Accountable Care-Welcome to Sheffield Save Our NHS
In 2016 we learnt that England had been divided into 44 areas called "footprints" and that ours was South Yorkshire and Bassetlaw. Sustainability in this context means financial viability, with cuts of £571 million over 4 years, while transformation means keeping people out of hospital, supposedly developing more local community-based care, but without the necessary funds. The STP covered 5 "Places" - Barnsley, Bassetlaw, Doncaster, Rotherham and Sheffield, and each was to have a Place plan.
Accountable Care was already mentioned in the STP, as the general aim of the whole exercise, the ACS being described as a possible alliance or network of providers. The ACO is the final aim, as there is one contract for the whole area. Like other contracts, any qualified provider will be able to bid, including private companies. but can you tell the difference here between ACO and ACS?
"What is an Accountable Care System (ACS)?
An accountable care system takes accountability for the delivery of care and care outcomes for a defined population and geography within an agreed budget. In doing so it designs and delivers services to best meet the needs of its population and improve health and
wellbeing outcomes. Accountable care systems take many different forms, ranging from fully integrated systems to looser alliances and networks of hospitals, medical groups, and other providers.
What is an Accountable Care Organisation (ACO)?
An ACO is a group of providers, under one contract with a commissioner, which has accountability for all care and outcomes for a populatin for an agreed period of time.
An ACO may take on a variety of orgnaisational forms. However, typically it is expected that in order for an ACO to be truly "accountable" for the delivery of both quality and cost outcomes, they need to work to a minimum population size of at leasdt 10,000 patients and operate as a distinct legal entity. Population focus may be defined by a number of factors including geography, patient profiling, disease groups or age. There are ACO models developing nationally, and internationally." [taken from SYB STP.]
What is an Accountable Care System (ACS)?
In March 2017, a list of STP areas was given, including ours, South Yorkshire and Bassetlaw, which were to move more quickly towards developing Accountable Care Systems.
On 23 June, Andrew Cash, ACS Lead sent a document called Memorandum of Understanding - 'Agreement' to all the South Yorkshire and Bassetlaw Accountable Care System Chief Executives, describing them as parties to the agreement and urging them to ' seek support for the direction of travel with your board, governing
body and council meetings by the end of July.' The document makes it clear that the main parties to the agreement are NHS bodies, while elected Councils are just partners in, expected to support NHS decisions - so much for Scrutiny powers and the decision of Labour Conference in 2017 to oppose all this costly reorganisation, whatever it is called STPs or ACSs.
You can read the full Memorandum document here.
Curiously, for people confused by the jargon, it says:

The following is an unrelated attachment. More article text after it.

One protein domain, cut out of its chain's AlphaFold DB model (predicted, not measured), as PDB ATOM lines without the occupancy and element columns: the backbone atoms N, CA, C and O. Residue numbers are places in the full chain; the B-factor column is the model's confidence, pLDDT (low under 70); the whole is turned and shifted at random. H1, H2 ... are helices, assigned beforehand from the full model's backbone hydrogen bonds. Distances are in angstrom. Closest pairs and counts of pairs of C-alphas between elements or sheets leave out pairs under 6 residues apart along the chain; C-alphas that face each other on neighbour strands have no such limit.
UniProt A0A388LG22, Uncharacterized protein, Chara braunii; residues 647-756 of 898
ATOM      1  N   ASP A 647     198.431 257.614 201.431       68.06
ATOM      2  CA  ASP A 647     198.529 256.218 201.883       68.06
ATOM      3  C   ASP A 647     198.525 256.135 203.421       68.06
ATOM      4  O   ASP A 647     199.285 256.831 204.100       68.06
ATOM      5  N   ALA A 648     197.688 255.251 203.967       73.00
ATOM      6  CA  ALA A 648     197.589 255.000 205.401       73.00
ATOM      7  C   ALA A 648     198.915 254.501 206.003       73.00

"As we are in transition it is helpful to clarify how we are using terminology and acronyms for the
purposes of this document. Sustainability and Transformation Plan (STP), Accountable Care System
(ACS) and South Yorkshire and Bassetlaw Health and Care Partnership (SYB) are used throughout and
they refer to the same thing – our SYB Partnership and our collaborative approach." It is clear that the aim is to move to a full-blown ACS by 2018/19.
What are they actually doing in SYB?
Hospital Services Review to decide which local services to close and centralise. These are the services being considered:
Commissioning for Outcomes to restrict treatments to patients who meet certain criteria.
Pushing ahead with limited consultation and public involvement, and inadequate Council Scrutiny.
For a "beginners' guide" try this video from the Kings Fund. For more critical approaches try the Keep Our NHS Public website, including their resource cabinet.
Labour Conference voted to oppose STPs and ACOs in a resolution called composite 8, posted here.
JR4NHS mounted a legal challenge - fighting "to get proper consultation, parliamentary scrutiny and respect for the law. Save our NHS from an American-style take-over." Read lots more on their Twitter and Facebook pages.
999 call for NHS are also challenging ACOs:
"Our case is based on our deep concern that the Accountable Care Organisation contract is not only unlawful under current NHS legislation - but would lead to restrictions and denial of NHS care, and the abandonment of the core NHS principle of providing comprehensive care to all who have a clinical need for it, free at the point of use. It would replace this with health insurance company principles, based on assessments of financial risk and returns." LINK.
Barnsley Save Our NHS are taking the Joint Clinical Commissioning Group to court to challenge their decision to close hyperacute stroke services in Barnsley and Rotherham. Details here.
There have also been Tory challenges! Even Sarah Wollaston MP asked Jeremy Hunt to slow down: see her letter here.
Excellent work by Keep Our NHS Public and others responding to the House of Commons Select Committee is here: text and video. Among other points, they argue that integrated care does not require all the costly reorganisation of the NHS.